Fighting Vipers Review
Let’s get the obvious out the way first. There are two groups of people Fighting Vipers will appeal to. Fighting game veterans who remember playing Sega fighters back in the day and achievement junkies, who will feast on all 400 gamerpoints here in minutes.
Everyone else? It’s a little too hard to recommend. That sentence is said with the saltiest of tears welling in the saddest of eyes because there is one redeeming factor that could have saved Fighting Vipers.
Turn Back Time
Fighting Vipers was released in an era when 3D beat-’em-ups were running rampant thanks to the likes of Tekken and and Virtua Fighter, and so it needed to set itself apart from the competition.
It’s immediately obvious how Sega did this and by that, we don’t just mean how Sega their slung characters into the game via the nearest fancy dress shop.
Instead, it’s the gameplay tweaks that stand out. Each fighter has been bulked up with heavy armour while each arena is walled in.
That sounds gimmicky rather than interesting but it adds extra layers of depth to the brawling. Armour has to be softened up and then destroyed with a power blow, leaving opponents vulnerable in that area.
Walls combine with a looser sense of gravity to allow for combos as you juggle opponents until they choose to recover in the air, although this opens them up for even more damaging blows.
It’s funny to laugh how Jane looks like Vasquez, Raxel looks like Randy Rhoads and Sanman is just a fat guy in a helmet but get playing and you can see how thought has gone into the actual gameplay design.
Fight For Your Right
The fighting is of the Virtua Fighter mould – Punch, Kick and Guard with low, mid and high attacks. There are sweeps, there are throws, there are attacks on downed opponents. So far, so 3D fighting game.
The power blow moves, which your fighter charges up a punch or kick, absorbs a hit before the attack comes out. Beyond the armour and the walls, that’s the real key to Fighting Vipers’ gameplay, when it comes down to the nitty gritty of players battling for position in the middle of the stage.
But you won’t get a sense of this strategy in single player. Arcade is a standard romp through a series of opponents, with no storyline or sense of progression besides how difficult each fight is getting. There’s almost no other single player content.
And if players aren’t put off by that, the dated presentation is an even bigger hurdle to overcome. Fighting Vipers is stuffed with clumsy, awkward animation that’s reminiscent of a genre just getting to grips with 3D while the droning soundtrack doesn’t help endear you to the game.
Achievement hunters can grab all 400 gamerpoints within 15 minutes and for that, they’ll be thankful it can almost all be done in the meagre arcade mode. For everyone else, it’s hard to find a reason to persist given how dull single player is and how ugly everything looks.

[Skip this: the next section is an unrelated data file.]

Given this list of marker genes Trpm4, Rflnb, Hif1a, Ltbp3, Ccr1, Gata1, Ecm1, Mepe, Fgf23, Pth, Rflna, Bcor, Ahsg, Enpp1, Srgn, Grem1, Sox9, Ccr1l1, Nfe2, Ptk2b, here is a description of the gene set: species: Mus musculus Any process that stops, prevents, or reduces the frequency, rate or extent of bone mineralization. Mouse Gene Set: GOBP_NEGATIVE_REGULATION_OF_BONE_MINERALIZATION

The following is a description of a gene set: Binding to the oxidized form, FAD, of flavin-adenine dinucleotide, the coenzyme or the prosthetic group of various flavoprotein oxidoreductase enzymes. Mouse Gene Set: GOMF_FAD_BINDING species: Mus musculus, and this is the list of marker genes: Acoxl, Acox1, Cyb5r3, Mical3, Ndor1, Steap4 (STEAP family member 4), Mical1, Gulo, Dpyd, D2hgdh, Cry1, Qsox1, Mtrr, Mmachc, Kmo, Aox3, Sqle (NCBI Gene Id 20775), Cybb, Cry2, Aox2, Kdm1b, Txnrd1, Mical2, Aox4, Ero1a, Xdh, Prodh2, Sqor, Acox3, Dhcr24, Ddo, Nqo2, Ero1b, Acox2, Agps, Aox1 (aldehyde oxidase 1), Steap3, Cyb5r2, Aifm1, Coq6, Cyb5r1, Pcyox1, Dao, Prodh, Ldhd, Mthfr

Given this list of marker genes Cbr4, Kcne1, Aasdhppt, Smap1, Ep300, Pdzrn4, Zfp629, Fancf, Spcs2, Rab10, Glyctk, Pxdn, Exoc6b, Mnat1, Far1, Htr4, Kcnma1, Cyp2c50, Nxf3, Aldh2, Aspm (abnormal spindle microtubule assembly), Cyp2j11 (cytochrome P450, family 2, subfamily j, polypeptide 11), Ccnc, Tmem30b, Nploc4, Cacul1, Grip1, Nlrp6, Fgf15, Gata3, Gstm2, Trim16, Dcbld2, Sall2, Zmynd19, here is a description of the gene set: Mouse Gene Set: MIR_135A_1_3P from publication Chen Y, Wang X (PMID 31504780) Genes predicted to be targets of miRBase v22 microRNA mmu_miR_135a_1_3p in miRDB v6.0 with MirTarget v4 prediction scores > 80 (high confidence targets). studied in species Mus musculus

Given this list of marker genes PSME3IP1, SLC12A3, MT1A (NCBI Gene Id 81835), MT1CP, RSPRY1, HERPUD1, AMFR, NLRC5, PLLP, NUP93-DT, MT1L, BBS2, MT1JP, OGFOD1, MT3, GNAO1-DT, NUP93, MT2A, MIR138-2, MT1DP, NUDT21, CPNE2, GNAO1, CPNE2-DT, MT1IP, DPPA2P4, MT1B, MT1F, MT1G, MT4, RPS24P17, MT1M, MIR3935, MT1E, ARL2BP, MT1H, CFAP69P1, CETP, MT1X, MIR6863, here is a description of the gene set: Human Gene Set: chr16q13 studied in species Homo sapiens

Multiplayer should be the saviour and yet it’s hard to see anyone sticking with Fighting Vipers to encourage an online community to blossom. Yet the cruel irony is that the netcode here is almost flawless.
Fighting Vipers seems to use the same netcode as Virtua Fighter 5: Final Showdown, which makes sense as both games share the same user interface, same publisher and same platform.
Few matches we played had any lag spikes or notably laggy response times and even though the majority of players online right now are Japanese, the netcode mostly survives the UK-to-Japan trip. That’s impressive those global connections is where a lot of big name fighting games stumble.
Yet it’s hard to imagine there being much of an online community beyond the initial honeymoon period. Even now, there are waits of almost 10 minutes for a single match and this is right after Fighting Vipers has been released.
This is when it should be thriving. Instead, you feel like a stranger poking his head into endless empty saloons in a ghost town. There’s simply not enough people playing.
Boom Boom Pow
Online shows the strengths of Fighting Vipers more than fighting against AI ever can – the desperate battle to attack and protect armour, to avoid being caught against a wall and to use power blows to absorb opponents attacks. It develops layers of strategy you simply don’t experience in arcade mode.
But Fighting Vipers doesn’t have the immediate appeal or the presentation to draw in players brought up on the likes of Tekken or Street Fighter this gen, where those games trade on spectacle as much as they do gameplay.
Even for the low price of 400 Microsoft Points, Fighting Vipers understandably can no longer bring the same explosiveness to fighting games, which has reinvented itself as a far slicker, sexier genre since Sega AM2’s glory days.
Which is why this is still best recommended for fighting game veterans and achievement junkies only, but at least they’ll be pleased with the flawless netcode and the hit-and-run gamerpoints on offer.
Version Tested: Xbox Live Arcade